Q: About a year ago, we placed concrete for a big box warehouse. The concrete has developed an occasional problem with moisture appearing on the surface of the floor slabs. We suspect the condensation forms partly because this area of the building has no climate control and very poor circulation of air. At first the client tried to blame the problem on our work, but one expert recently told me it could be a case of sweating slab syndrome. What is this and how can we prevent it on future projects?

A: Sweating slab syndrome (SSS) is a phenomenon in which moisture intermittently develops on the surface of an interior concrete slab. It shows up most often in big box warehouses without climate control. SSS can make a concrete surface more slippery and threaten the safety of workers and material transport operations.

SSS is serious and can be challenging to diagnose and correct. However, it can be remedied once the actual causes are determined. Moisture is the underlying cause of sweating slab syndrome, typically as a result of dew point condensation. Warm, humid air enters the structure through open doorways, windows, and vents. As this air diffuses throughout the structure, it condenses on any surface at or below the dew point temperature—often the floor surface.

On some projects, salts drawn from within the concrete and deposited on the slab surface have led to SSS, by attracting moisture from the air. Other contributing factors can include the density and cleanliness of the slab. Hard-troweled slabs treated with surface densifiers, as well as slabs covered with black rubber tire marks or exhaust deposits, will exhibit reduced surface permeability. A less permeable slab absorbs less absorptive moisture from above. Furthermore, if there isn't an effective vapor retarder beneath the slab, moisture levels within the concrete and near the surface will increase over time.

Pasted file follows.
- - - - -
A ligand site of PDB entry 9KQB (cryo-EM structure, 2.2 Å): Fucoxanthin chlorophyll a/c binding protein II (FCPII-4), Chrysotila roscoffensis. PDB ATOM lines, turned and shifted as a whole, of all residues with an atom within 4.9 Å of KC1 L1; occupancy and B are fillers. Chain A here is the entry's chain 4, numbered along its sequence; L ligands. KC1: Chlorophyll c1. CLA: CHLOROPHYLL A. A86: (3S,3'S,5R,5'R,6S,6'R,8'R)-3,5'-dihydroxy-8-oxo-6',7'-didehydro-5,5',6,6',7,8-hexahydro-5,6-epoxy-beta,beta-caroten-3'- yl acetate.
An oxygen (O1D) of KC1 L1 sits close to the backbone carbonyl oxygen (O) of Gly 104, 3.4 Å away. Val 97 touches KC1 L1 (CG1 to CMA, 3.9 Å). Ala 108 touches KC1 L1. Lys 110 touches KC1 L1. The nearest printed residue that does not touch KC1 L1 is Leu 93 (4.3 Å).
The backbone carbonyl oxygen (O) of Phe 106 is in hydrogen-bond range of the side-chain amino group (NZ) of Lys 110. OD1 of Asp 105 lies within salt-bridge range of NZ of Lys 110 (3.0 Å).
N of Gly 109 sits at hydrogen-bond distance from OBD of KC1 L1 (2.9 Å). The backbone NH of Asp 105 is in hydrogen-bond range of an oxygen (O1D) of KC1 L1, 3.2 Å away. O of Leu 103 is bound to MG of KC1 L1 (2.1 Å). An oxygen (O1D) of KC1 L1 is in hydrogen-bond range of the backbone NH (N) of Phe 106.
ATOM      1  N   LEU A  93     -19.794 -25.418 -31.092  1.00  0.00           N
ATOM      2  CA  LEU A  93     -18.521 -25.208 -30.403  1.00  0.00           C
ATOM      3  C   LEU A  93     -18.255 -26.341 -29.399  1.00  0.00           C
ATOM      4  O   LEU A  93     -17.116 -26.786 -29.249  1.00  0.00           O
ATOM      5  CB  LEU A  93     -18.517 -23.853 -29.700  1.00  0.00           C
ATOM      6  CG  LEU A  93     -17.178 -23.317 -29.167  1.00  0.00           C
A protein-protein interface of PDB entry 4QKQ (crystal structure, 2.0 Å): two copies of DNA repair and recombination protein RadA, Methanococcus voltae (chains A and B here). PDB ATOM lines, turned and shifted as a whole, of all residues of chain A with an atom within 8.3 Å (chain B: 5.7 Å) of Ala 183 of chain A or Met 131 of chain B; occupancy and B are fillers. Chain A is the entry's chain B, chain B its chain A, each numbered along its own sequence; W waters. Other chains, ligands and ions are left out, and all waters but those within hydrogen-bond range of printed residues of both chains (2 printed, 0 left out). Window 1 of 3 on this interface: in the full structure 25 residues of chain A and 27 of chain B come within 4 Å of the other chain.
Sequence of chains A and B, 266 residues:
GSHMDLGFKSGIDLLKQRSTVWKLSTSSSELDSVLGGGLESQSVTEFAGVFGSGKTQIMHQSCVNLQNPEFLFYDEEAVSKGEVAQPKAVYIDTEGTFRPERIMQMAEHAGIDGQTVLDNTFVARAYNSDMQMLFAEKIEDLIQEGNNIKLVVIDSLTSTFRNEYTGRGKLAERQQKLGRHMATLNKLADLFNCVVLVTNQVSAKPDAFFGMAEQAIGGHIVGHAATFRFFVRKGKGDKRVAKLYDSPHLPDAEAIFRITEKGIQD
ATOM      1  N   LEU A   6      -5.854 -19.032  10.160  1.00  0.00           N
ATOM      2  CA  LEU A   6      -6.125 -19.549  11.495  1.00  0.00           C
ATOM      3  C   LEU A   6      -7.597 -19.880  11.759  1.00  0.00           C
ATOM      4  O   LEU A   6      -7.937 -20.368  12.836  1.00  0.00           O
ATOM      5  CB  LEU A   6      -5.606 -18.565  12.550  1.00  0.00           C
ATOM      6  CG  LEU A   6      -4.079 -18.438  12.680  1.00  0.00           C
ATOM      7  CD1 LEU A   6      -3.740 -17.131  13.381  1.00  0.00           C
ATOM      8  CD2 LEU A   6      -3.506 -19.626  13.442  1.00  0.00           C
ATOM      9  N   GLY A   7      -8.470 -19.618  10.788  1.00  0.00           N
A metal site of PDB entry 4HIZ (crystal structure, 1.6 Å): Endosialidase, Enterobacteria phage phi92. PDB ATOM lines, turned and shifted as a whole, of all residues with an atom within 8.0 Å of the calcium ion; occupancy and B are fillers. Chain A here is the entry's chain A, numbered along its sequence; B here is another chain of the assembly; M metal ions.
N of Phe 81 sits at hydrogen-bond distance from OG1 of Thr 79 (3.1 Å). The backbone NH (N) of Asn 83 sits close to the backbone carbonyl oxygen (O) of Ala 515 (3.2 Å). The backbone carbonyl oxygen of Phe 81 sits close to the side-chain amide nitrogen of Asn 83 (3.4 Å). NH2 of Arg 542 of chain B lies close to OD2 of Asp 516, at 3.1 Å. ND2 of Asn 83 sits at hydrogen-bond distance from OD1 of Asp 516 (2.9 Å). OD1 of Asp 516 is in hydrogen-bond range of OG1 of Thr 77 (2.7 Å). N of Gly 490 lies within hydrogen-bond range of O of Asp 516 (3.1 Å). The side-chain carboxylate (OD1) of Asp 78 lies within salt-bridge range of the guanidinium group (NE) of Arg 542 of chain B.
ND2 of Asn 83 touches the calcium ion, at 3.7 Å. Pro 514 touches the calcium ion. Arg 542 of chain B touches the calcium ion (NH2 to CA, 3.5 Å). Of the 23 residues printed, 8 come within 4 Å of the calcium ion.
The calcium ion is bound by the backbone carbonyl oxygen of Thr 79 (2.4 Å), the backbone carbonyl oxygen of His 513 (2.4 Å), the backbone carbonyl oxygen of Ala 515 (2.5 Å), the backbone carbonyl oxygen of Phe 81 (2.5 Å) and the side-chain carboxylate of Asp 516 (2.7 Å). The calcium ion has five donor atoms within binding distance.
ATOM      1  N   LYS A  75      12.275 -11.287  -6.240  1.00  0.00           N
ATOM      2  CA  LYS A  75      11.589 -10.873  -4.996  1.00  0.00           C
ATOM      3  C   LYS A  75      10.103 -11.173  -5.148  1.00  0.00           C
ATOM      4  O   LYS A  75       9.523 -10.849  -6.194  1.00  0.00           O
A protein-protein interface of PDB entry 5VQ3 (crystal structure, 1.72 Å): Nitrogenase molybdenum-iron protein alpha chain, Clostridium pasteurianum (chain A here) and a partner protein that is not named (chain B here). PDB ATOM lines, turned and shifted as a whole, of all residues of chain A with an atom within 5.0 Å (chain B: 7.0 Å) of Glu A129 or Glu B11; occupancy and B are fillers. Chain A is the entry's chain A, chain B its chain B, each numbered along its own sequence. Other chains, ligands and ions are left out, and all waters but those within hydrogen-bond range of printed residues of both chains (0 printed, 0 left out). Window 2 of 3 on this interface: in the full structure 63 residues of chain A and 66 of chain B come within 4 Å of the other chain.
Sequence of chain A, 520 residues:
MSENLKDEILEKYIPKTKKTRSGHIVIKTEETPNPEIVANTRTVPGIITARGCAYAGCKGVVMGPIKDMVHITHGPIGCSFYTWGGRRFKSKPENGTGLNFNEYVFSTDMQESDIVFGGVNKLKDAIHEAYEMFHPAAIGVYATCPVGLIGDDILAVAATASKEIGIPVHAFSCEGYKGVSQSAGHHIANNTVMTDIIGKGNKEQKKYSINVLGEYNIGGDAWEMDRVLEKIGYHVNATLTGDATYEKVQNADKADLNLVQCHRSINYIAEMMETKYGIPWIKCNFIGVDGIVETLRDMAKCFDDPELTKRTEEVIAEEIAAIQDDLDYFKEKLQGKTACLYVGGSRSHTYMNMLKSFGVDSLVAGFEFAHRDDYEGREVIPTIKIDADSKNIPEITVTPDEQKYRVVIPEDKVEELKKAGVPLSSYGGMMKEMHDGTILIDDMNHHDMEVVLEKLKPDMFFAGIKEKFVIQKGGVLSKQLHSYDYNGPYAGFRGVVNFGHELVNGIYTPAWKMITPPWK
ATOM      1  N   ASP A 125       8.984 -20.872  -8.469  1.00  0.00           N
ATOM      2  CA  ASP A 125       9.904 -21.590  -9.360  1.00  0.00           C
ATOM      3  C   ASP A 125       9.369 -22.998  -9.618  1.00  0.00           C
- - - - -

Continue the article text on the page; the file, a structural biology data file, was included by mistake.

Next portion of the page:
To avoid SSS, the first step is to remove any type of deposits from the surface of the slab. The next is to examine air movement within the building. Facilities with little air movement can exhaust interior air through roof vents and create negative pressure in the building. This condition will allow warm, humid outside air to enter the building quickly.

The use of large ceiling fans can help reduce or eliminate SSS by minimizing ceiling-to-floor temperature differentials and by increasing the surface evaporation rate. Commercial dehumidifiers also can help by altering the building's interior environment.